No one knows exactly how the pigs got there, but there are plenty of theories. Among them: 1) A nearby resort purposely released them more than a decade ago, hoping to attract tourists. 2) Sailors dropped them off on the island, intending to dine on pork once they were able to dock for a longer of period of time. For one reason or another, the sailors never returned. 3) They’re descendants of domesticated pigs from a nearby island. When residents complained about the original domesticated pigs, their owners solved the problem by dropping them off at Big Major Cay, which was uninhabited. 4) The pigs survived a shipwreck. The ship’s passengers did not.

The purposeful tourist trap theory is probably the least likely—VICE reports that the James Bond movie Thunderball was shot on a neighboring island in the 1960s, and the swimming swine were there then.

Though multiple articles reference how “adorable” the pigs are, don’t be fooled. One captain warns, “They’ll eat anything and everything—including fingers.”

Here they are in action in a video from National Geographic:

Pop Culture
The House From The Money Pit Is For Sale

Looking for star-studded new digs? For a cool $5.9 million, reports, you can own the Long Island country home featured in the 1986 comedy The Money Pit—no renovations required.

For the uninitiated, the film features Tom Hanks and Shelley Long as hapless first-time homeowners who purchase a rundown mansion for cheap. The savings they score end up being paltry compared to the debt they incur while trying to fix up the house.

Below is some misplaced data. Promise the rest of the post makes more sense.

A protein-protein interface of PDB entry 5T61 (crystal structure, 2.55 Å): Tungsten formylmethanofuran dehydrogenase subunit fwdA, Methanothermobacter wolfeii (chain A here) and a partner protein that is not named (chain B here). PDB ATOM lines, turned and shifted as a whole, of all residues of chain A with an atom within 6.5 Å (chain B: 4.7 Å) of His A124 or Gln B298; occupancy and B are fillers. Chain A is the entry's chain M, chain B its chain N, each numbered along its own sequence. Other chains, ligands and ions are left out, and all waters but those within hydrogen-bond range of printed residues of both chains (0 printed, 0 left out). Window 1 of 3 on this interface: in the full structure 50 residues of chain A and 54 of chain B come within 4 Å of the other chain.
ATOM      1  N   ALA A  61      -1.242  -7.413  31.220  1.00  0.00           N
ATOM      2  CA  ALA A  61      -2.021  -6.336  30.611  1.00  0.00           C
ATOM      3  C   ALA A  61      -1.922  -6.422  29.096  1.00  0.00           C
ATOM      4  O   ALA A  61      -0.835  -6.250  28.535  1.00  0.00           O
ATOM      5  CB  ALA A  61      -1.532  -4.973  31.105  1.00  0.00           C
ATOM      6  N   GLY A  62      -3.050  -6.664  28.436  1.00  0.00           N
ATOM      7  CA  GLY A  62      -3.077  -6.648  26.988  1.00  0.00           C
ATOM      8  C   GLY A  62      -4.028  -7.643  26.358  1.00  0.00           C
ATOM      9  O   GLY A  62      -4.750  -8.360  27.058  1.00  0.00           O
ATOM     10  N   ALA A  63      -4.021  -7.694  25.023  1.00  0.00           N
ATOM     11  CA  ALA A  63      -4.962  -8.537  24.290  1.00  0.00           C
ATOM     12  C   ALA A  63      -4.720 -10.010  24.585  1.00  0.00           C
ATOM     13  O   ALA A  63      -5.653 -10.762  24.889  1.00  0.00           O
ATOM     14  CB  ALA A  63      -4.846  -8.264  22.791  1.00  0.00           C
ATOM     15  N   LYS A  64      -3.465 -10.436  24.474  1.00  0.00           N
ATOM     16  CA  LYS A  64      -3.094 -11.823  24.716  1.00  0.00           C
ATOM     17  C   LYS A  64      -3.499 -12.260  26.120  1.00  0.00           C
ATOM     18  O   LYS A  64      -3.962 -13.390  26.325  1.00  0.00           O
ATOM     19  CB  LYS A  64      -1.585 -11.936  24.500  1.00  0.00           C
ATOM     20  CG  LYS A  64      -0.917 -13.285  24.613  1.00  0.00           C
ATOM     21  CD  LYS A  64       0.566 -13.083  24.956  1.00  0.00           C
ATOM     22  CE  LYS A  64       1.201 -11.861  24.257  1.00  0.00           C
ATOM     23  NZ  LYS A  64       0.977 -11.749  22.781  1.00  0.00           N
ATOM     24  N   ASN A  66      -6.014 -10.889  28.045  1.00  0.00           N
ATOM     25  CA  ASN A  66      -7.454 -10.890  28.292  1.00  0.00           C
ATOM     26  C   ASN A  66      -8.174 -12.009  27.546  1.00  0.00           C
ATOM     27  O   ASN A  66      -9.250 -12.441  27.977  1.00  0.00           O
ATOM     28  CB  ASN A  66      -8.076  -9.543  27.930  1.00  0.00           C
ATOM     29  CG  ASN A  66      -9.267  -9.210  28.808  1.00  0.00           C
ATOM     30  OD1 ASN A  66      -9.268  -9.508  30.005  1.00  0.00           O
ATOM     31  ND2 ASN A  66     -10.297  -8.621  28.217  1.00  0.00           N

The Money Pit featured exterior shots of "Northway," an eight-bedroom estate located in the village of Lattingtown in Nassau County, New York. Luckily for potential buyers, its insides are far nicer than the fictional ones portrayed in the movie, thanks in part to extensive renovations performed by the property’s current owners.

Amenities include a giant master suite with a French-style dressing room, eight fireplaces, a "wine wall," and a heated outdoor saltwater pool. Check out some photos below, or view the entire listing here.

The real-life Long Island home featured in “The Money Pit”

The real-life Long Island home featured in “The Money Pit”

The real-life Long Island home featured in “The Money Pit”

The real-life Long Island home featured in “The Money Pit”

The real-life Long Island home featured in “The Money Pit”

The real-life Long Island home featured in 1986's “The Money Pit”

The real-life Long Island home featured in 1986's “The Money Pit”